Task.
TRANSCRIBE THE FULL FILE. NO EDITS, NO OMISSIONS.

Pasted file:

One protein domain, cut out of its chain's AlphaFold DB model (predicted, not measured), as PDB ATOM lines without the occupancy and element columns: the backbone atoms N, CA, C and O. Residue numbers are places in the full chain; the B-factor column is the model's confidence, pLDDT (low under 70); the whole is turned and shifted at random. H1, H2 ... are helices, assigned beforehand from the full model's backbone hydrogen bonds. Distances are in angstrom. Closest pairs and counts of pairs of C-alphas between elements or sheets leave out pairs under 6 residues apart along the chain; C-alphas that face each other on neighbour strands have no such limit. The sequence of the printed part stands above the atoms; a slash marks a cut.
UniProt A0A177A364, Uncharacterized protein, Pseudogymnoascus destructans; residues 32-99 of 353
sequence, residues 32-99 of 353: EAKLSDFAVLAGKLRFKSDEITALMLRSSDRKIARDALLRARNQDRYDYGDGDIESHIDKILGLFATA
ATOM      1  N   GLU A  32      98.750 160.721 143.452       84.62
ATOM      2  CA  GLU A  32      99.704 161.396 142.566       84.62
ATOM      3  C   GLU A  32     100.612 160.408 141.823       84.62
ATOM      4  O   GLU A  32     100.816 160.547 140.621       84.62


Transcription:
One protein domain, cut out of its chain's AlphaFold DB model (predicted, not measured), as PDB ATOM lines without the occupancy and element columns: the backbone atoms N, CA, C and O. Residue numbers are places in the full chain; the B-factor column is the model's confidence, pLDDT (low under 70); the whole is turned and shifted at random. H1, H2 ... are helices, assigned beforehand from the full model's backbone hydrogen bonds. Distances are in angstrom. Closest pairs and counts of pairs of C-alphas between elements or sheets leave out pairs under 6 residues apart along the chain; C-alphas that face each other on neighbour strands have no such limit. The sequence of the printed part stands above the atoms; a slash marks a cut.
UniProt A0A177A364, Uncharacterized protein, Pseudogymnoascus destructans; residues 32-99 of 353
sequence, residues 32-99 of 353: EAKLSDFAVLAGKLRFKSDEITALMLRSSDRKIARDALLRARNQDRYDYGDGDIESHIDKILGLFATA
ATOM      1  N   GLU A  32      98.750 160.721 143.452       84.62
ATOM      2  CA  GLU A  32      99.704 161.396 142.566       84.62
ATOM      3  C   GLU A  32     100.612 160.408 141.823       84.62
ATOM      4  O   GLU A  32     100.816 160.547 140.621       84.62